Knowledge is power for HPA

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Soccer is called the beautiful game, so by extension Hawaii Prep has a collection of beautiful minds.


Soccer is called the beautiful game, so by extension Hawaii Prep has a collection of beautiful minds.

Coach Rich Braithwaite will, of course, be on the sidelines for all of Ka Makani’s matches this season, but how would the team fare if he and his assistants were to take a day off?

Step right up Braden Kojima, Austin Schneider and Noah Wise.

“They’d run the show and we’d be fine,” Braithwaite said. “We’ve got three to four guys on the field, that I guarantee you can coach.

“Of 25 guys, I bet 18 of them watch four or five soccer matches a week.”

Braithwaite isn’t discounting the contributions that six departed seniors made on HPA’s first state championship. They brought size and leadership as Ka Makani won its second BIIF Division II crown in three seasons then beat league rival Kamehameha in the HHSAA final.

But the true soccer nuts of the title team remain.

“I don’t have to motivate them at all,” Braithwaite said. “In fact, just the opposite. They take every single minute of every thing incredibly serious.”

If soccer is obsession with this group, then so is competition.

“It’s always a fun environment, but serious in the sense that we have a job and we need to get it done,” said Kojima, a senior center midfielder. “We’re competing not just against other schools, but for each other with starting spots.”

Schneider led the team in goals last season. The senior will play center mid – when HPA aligns in the 4-3-3 – and shares a natural chemistry with his younger brother, Jake, a sophomore forward.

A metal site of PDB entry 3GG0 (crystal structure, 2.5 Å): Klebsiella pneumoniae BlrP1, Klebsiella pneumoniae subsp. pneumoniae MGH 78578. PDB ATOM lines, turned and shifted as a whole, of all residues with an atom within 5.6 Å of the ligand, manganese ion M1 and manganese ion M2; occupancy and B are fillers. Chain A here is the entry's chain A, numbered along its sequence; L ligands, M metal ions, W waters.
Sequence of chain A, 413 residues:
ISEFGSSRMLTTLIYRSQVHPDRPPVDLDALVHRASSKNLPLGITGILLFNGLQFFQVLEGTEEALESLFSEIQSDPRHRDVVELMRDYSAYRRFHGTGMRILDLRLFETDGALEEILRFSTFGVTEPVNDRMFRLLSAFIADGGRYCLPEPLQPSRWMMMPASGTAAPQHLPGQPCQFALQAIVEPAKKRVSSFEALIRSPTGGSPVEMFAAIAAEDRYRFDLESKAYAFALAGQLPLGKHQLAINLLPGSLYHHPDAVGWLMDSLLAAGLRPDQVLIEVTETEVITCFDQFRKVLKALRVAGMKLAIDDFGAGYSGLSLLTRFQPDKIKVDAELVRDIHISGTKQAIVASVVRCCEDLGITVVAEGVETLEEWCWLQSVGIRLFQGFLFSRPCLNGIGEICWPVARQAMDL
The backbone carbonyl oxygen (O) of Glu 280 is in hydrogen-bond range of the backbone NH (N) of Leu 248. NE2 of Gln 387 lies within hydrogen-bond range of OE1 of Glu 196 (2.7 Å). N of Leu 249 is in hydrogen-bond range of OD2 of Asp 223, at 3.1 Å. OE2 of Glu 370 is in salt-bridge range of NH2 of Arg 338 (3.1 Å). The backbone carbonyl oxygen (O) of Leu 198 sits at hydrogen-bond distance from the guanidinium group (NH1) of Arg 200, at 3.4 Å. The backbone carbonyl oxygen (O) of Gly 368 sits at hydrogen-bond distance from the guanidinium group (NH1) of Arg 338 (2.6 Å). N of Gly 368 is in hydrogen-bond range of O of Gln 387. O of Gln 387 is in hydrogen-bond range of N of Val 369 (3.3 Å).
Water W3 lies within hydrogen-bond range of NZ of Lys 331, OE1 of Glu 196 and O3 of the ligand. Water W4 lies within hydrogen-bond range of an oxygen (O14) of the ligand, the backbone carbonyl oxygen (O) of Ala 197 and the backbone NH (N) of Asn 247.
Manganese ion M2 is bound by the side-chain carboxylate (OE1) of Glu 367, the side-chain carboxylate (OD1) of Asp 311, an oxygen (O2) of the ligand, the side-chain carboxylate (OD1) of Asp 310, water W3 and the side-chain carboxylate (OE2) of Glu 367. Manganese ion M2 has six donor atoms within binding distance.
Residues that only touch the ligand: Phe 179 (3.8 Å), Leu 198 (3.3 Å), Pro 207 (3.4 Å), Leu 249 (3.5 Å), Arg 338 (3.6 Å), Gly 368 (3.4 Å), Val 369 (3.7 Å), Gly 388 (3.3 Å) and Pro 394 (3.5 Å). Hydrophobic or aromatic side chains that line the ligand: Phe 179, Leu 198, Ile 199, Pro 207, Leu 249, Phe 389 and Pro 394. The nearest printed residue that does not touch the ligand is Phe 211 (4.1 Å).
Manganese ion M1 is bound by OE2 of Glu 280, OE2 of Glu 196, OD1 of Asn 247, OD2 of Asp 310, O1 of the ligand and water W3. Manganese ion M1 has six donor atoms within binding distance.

“Jake is going to be key to everything we do,” Braithwaite said. “If we are going to be successful, we have to find his foot all year.

“Austin and Jake see each other without looking up.”

The Schneider brothers will no doubt score many goals this season, as will senior Ghar Pautz, last season’s second-leading scorer, and hard-charging sophomore Toby Balaam.

To the goal-scorer goes the glory, but the glue of the team in Braithwaite’s eyes is in the middle with Kojima and wise-beyond-his-years center back Sihkea Jim, a sophomore.

Everything Ka Makani does goes through them.

“Braden will make sure all year long we’re playing two-touch soccer,” Braithwaite said. “The two of them will touch the ball in a game more than anybody else.”

Junior Ilan Naibryf also will play in the middle and senior Kama Morrison has been an up-and-comer in practice.

Possession will be pivotal for HPA since the roster isn’t dominated with physically imposing players. Braithwaite estimated the average size and weight of the team is 5-feet, 5 inches and 135 pounds.

Look for opponents to try and knock Ka Makani off their game this season.

“The challenge of the year is finding out whether we can play high-quality soccer under any conditions,” Braithwaite said.

Wise, a senior, will play fullback in front of a new goalkeeper. Two sophomores and a freshman are vying for full-time duties.

Along with player knowledge and skill, another luxury for Braithwaite is depth. He feels comfortable going 25 deep, and his reserves showed off their skills last Saturday in accounting for four goals in a 5-0 victory against Waiakea at the Hilo Bay Classic.

HPA’s title defense started at the 45th Ka Makani Classic on Friday in Waimea. Reigning state Division I champion Punahou is in the field, as is five-time D-I BIIF champion Kealakehe.

Last season, HPA started its championship march by winning the tournament, which presents Ka Makani with the competition it craves, as will the BIIF, which is using a three-tier divisional system like the one girls volleyball just implemented.

HPA will play in the Red division, giving it a chance to face off twice against Kealakehe as well as Hilo, Kamehameha and Honokaa.


“I’m really happy with that because it will benefit us in the end,” Kojima said. “I think it’s important we stay humble and just keep working.

“There is always someone on the mainland who is better than you. You always have to strive higher and higher.”

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